There is one section devoted to drama exercises to help the children express different emotions and situations. Aside from the appropriate drawing, there are simple directions for the child to follow. To express being tired, yawn, “bringing hand up and covering up the yawn, stretch, then slowly sink to the floor into a reclining and sleeping position ....” 3 For anger, the child should walk “...stamping feet; scowl at other people; shake fists....”4 Simple enough, one might think, but for a child it is not as easy to know the subtleties of mimicking these actions, as it is for an adult. Another section, using the same approach,is devoted to dance and movement exercises.

"White as snow, pretty maid, pretty maid,
Red as blood, pretty maid, pretty maid,
And black as ebony , black as ebony,
Pretty maid, pretty maid...."5

The book itself is a work of art with many exquisite color drawings of actual children in a performance of the play; and the text has been simplified for easier understanding and access for those who are too young, or have disabilities. There is a glossary covering descriptions of some of the words, and possible scenarios to help the adult in the explanation, and presentation, of the words to the children. The script for the play provides all the narrative, and dialogue.

Clive and Carol Robbins
The accompanying CD provides two versions of the score: one version has the lyrics sung by children, the other version is instrumental to facilitate rehearsals and performance, should a pianist not be available. The music for this mini “Broadway Musical” is simple enough for children to relate and remember, yet clearly thought out to realistically project all the emotions in the story and the lyrics.  One adde bonus in the CD is the performance of the music and singing by the different composers.  Of particular interest and significance are those selections by Carol and Clive Robbins, both of them now deceased.  Carol passed before this book reached publication; Clive passed in 2011.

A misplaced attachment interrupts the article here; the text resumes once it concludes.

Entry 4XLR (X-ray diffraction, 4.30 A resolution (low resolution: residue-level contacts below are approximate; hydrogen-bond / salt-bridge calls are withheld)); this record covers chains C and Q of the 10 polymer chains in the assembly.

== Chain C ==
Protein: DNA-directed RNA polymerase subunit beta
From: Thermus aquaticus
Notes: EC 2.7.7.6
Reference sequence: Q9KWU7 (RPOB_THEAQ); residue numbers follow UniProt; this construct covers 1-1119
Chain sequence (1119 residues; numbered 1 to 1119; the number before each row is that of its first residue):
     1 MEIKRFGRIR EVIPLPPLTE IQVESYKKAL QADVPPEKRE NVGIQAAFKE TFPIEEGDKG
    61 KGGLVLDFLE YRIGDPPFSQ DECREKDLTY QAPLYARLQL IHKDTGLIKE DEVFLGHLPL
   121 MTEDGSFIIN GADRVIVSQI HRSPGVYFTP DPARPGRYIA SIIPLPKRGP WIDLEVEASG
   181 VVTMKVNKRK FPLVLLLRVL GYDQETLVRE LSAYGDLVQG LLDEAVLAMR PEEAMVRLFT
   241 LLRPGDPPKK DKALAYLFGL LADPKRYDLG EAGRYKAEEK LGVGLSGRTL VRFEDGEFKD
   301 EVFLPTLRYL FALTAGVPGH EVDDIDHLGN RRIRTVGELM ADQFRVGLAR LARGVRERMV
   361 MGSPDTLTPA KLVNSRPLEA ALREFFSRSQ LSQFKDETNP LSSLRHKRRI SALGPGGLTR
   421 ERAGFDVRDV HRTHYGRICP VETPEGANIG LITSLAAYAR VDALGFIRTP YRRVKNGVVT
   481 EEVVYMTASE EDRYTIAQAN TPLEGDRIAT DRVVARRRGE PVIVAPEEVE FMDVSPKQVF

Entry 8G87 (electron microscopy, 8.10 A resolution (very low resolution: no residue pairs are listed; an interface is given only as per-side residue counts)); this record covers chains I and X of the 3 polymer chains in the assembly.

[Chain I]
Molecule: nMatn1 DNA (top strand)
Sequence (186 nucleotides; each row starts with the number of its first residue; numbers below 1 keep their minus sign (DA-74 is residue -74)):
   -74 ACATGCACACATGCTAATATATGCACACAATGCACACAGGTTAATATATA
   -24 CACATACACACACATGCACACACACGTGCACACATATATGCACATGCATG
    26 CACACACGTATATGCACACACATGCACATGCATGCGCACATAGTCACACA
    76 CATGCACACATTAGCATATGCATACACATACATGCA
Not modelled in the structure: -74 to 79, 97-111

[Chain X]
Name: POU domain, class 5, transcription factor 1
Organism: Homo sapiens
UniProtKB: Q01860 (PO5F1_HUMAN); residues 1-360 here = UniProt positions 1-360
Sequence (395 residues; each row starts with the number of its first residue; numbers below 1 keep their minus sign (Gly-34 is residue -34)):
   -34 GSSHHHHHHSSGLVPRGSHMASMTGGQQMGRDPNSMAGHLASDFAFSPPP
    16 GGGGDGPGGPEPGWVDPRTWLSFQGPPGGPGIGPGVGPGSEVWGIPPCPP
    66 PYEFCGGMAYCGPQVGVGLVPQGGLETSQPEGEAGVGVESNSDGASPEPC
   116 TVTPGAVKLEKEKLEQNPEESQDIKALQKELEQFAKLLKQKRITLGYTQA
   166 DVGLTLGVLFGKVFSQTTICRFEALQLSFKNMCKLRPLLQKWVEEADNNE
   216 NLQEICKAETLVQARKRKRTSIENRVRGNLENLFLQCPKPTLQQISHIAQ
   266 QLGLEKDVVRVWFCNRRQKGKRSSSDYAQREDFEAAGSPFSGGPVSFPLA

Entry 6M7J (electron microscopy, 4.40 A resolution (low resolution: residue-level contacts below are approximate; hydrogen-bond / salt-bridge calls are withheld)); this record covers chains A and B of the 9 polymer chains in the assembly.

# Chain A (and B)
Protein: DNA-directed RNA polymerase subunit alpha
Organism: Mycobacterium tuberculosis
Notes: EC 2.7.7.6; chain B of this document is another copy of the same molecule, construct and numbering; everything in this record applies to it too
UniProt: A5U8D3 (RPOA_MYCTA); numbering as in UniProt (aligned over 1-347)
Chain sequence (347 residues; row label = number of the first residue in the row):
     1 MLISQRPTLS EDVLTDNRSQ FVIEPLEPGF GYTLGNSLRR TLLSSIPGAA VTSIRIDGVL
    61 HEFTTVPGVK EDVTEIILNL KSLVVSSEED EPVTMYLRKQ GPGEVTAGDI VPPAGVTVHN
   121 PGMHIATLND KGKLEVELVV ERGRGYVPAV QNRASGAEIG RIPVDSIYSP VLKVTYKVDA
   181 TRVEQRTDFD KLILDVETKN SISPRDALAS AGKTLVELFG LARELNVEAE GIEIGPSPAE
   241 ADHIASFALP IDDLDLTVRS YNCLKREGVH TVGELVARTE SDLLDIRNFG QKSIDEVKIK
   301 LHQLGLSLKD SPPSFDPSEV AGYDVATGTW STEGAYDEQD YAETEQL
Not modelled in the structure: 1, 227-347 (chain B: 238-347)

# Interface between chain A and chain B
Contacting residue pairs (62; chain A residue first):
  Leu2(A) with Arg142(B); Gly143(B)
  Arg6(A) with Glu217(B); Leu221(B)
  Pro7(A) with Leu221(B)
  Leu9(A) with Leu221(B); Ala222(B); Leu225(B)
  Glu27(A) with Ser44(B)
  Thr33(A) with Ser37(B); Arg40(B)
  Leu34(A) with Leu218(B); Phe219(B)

Rickard-Lauri explains the philosophy behind this project, “We all endorse the philosophy that to be a good actor or actress, one must know everything about the play and its characters, not just one's own part. The results of this approach are natural and comfortable participants who can perform on stage with confidence and a command of what they are doing. Combining this with the fact that language skills are being taught and learned in an enjoyable and creative manner, the outcome meets a multitude of goals, both educationally and artistically.”6  One can only add that it would, enormously, help the child build self esteem, and for those children with disabilities, help them become part of the whole.

Snow White: A Guide to Child Centered Musical Theater is a very clever concept, and one that will bring joy to adults, and children alike. 

And they lived happily ever after.

Disclaimer: The reviewer knows some of the authors, and the Publisher.
Portions of this review previously appeared on Amazon, 8 February, 2009
Art Work:  Barcelona Publishers.
Photo of Clive and Carol Robbins:  Unknown.
1Rickard-Lauri, Patricia; Groeschel, Harriet; Robbins, Carol M.; Robbins, Clive; Ritholz, Michele S.; Turry, Alan, Snow White: A Guide to Child-Centered Musical Theater, Barcelona Publishers, Gilsum, N.H., 1997, p.3
2Ibid., p.491Rickard-Lauri, Patricia; Groeschel, Harriet; Robbins, Carol M.; Robbins, Clive; Ritholz, Michele S.; Turry, Alan, Snow White: A Guide to Child-Centered Musical Theater, Barcelona Publishers, Gilsum, N.H., 1997, p.3
3Ibid., p. 82
4Ibid., p. 80
5Ibid., p.54
6Ibid., p.157

No comments:

Post a Comment